IN this era of patient empowerment, there’s increasing demand for personal access to medical data, but how many of the following scenarios would most doctors feel comfortable with?
• Pathology labs adopting a policy of always communicating routine test results directly to patients as well as their treating doctors
• Radiologists notifying both the referring GP and the patient directly of a potential malignancy on a scan
• Over-the-counter kits to test HIV status in the privacy of a person’s home
The last of these is likely to soon be reality in the US, after a Food and Drug Administration (FDA) advisory committee recommended approval of a home-use HIV test.
Understanding the public health implications of such a test was “challenging”, the committee said, while ultimately concluding the potential benefits outweighed the likely risks.
It said the anonymity of the test meant more people were likely to be tested, potentially leading to increased awareness of HIV status, modification of high-risk behaviours and earlier diagnosis and treatment.
On the downside, a small number of false negatives posed a public health risk, and there was also a concern that people who tested positive might fall outside the system, leading to lack of treatment, notification of partners and inclusion in public health data.
All of the scenarios above pose a similar conundrum about how to balance the risks and benefits of disclosing this kind of information directly to the people most concerned — patients.
In the US, authorities last year recommended allowing patients to access results directly from laboratories on request, a practice that is currently banned in some states.
A commentary in JAMA suggested the proposed change would require a shift in attitude by both patients and doctors.
“Direct patient access to test results challenges the traditional physician role as information gatekeeper and requires role adjustments and behavior changes by physicians and patients alike”, the authors wrote.
One of the best arguments for providing results directly to patients as well as doctors is that it might help to address the estimated 8%–26% of cases where abnormal results slip through the cracks and are not followed up in a timely manner, they suggest.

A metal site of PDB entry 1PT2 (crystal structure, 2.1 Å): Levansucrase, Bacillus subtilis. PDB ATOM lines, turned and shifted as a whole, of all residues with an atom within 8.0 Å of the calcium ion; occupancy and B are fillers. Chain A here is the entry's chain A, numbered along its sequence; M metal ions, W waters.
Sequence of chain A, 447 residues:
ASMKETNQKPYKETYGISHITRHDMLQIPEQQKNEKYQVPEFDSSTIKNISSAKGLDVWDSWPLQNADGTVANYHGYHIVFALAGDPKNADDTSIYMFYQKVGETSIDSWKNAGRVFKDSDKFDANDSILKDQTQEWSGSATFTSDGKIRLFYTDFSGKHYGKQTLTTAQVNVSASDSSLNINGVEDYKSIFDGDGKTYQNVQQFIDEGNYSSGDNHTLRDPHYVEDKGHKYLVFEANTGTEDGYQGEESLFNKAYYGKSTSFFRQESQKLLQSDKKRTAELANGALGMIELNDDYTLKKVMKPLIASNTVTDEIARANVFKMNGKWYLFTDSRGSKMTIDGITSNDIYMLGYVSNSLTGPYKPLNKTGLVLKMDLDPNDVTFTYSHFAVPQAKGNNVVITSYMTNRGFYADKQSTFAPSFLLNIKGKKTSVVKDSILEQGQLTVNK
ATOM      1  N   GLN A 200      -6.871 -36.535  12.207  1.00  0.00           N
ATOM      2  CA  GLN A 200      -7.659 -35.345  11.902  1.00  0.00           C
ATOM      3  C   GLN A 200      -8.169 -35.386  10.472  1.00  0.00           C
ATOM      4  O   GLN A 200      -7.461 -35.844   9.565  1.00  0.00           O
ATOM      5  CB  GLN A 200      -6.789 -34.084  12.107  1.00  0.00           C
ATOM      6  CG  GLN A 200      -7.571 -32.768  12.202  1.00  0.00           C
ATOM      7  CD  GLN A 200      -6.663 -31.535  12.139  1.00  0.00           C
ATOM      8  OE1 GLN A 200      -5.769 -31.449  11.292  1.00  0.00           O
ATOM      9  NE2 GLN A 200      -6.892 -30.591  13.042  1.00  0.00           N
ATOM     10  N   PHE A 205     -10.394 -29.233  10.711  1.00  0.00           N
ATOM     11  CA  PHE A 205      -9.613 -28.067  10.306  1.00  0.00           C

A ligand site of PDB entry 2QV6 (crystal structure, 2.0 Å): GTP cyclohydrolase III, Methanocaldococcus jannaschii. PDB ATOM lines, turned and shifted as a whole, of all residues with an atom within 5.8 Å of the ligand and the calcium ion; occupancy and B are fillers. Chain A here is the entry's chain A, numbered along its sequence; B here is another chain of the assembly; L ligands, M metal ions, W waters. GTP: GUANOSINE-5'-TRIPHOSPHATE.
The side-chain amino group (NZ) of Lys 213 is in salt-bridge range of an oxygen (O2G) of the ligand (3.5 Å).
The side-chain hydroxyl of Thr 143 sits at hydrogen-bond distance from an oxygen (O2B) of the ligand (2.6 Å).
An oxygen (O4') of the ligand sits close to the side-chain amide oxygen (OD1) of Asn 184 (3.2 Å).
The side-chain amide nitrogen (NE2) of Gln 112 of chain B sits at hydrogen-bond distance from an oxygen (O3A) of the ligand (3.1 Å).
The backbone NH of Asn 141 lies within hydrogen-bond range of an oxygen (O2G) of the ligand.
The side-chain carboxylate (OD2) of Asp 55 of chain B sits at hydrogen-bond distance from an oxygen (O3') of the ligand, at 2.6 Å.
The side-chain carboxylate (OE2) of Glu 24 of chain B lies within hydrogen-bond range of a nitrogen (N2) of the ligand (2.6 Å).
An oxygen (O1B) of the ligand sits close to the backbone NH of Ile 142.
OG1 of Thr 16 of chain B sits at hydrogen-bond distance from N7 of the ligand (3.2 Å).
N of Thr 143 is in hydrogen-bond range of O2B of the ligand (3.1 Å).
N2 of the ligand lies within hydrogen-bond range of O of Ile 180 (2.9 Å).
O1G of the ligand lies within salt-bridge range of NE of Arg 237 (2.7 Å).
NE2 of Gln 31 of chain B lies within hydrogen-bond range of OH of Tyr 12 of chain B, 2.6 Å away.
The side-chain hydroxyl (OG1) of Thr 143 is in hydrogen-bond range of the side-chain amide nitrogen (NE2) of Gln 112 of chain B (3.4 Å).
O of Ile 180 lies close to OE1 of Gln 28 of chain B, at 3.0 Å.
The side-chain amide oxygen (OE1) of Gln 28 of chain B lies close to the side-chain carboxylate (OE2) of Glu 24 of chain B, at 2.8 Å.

Obviously, that would be a good outcome, though the JAMA authors also point out that there actually isn’t evidence on what the consequences of that kind of dual notification would be.
We do know that when abnormal test results are sent to both a GP and a specialist, follow-up is actually worse — a bit like a doubles tennis match, perhaps, when the ball is hit down the middle and both players stand back politely so the other can take it.
I would welcome being advised directly of my test results. It would give me time to absorb the information and work out the questions I wanted to ask of my doctor.
But not everybody would feel the same way, and it’s certainly not something that should be imposed on patients.
Perhaps more fundamentally, I think it would require even broader shifts in attitude and procedures than those foreshadowed by the JAMA authors.
Patients would need to become much more informed about their own health and about the nature and limitations of any tests they were undergoing: an excellent outcome if it were achievable.
Their treating clinicians would of course play a role in this, but it would also impose new requirements on laboratories to report results in an accessible and informative way for a lay reader.
The risks and challenges are there, no doubt, but the benefits in encouraging people to take more responsibility for their own health could be huge.
Jane McCredie is a Sydney-based science and medicine writer.
Posted 2 July 2012Sorry, there are no polls available at the moment.